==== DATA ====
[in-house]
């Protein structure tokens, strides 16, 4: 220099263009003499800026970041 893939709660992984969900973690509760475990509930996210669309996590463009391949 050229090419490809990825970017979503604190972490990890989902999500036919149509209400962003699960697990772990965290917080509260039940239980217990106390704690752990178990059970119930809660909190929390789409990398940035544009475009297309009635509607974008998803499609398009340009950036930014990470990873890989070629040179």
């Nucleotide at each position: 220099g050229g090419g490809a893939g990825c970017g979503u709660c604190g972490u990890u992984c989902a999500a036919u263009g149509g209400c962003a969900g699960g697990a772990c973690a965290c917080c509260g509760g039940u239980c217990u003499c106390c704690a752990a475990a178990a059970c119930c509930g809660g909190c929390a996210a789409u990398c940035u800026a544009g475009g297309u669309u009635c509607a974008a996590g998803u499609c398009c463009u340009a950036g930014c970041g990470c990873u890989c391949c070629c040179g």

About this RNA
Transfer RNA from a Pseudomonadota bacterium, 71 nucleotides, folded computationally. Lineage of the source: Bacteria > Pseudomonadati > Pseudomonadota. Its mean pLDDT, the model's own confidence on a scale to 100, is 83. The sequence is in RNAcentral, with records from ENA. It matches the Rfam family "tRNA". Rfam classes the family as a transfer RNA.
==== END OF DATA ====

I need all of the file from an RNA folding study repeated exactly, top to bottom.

[in-house]
């Protein structure tokens, strides 16, 4: 220099263009003499800026970041 893939709660992984969900973690509760475990509930996210669309996590463009391949 050229090419490809990825970017979503604190972490990890989902999500036919149509209400962003699960697990772990965290917080509260039940239980217990106390704690752990178990059970119930809660909190929390789409990398940035544009475009297309009635509607974008998803499609398009340009950036930014990470990873890989070629040179």
């Nucleotide at each position: 220099g050229g090419g490809a893939g990825c970017g979503u709660c604190g972490u990890u992984c989902a999500a036919u263009g149509g209400c962003a969900g699960g697990a772990c973690a965290c917080c509260g509760g039940u239980c217990u003499c106390c704690a752990a475990a178990a059970c119930c509930g809660g909190c929390a996210a789409u990398c940035u800026a544009g475009g297309u669309u009635c509607a974008a996590g998803u499609c398009c463009u340009a950036g930014c970041g990470c990873u890989c391949c070629c040179g």

About this RNA
Transfer RNA from a Pseudomonadota bacterium, 71 nucleotides, folded computationally. Lineage of the source: Bacteria > Pseudomonadati > Pseudomonadota. Its mean pLDDT, the model's own confidence on a scale to 100, is 83. The sequence is in RNAcentral, with records from ENA. It matches the Rfam family "tRNA". Rfam classes the family as a transfer RNA.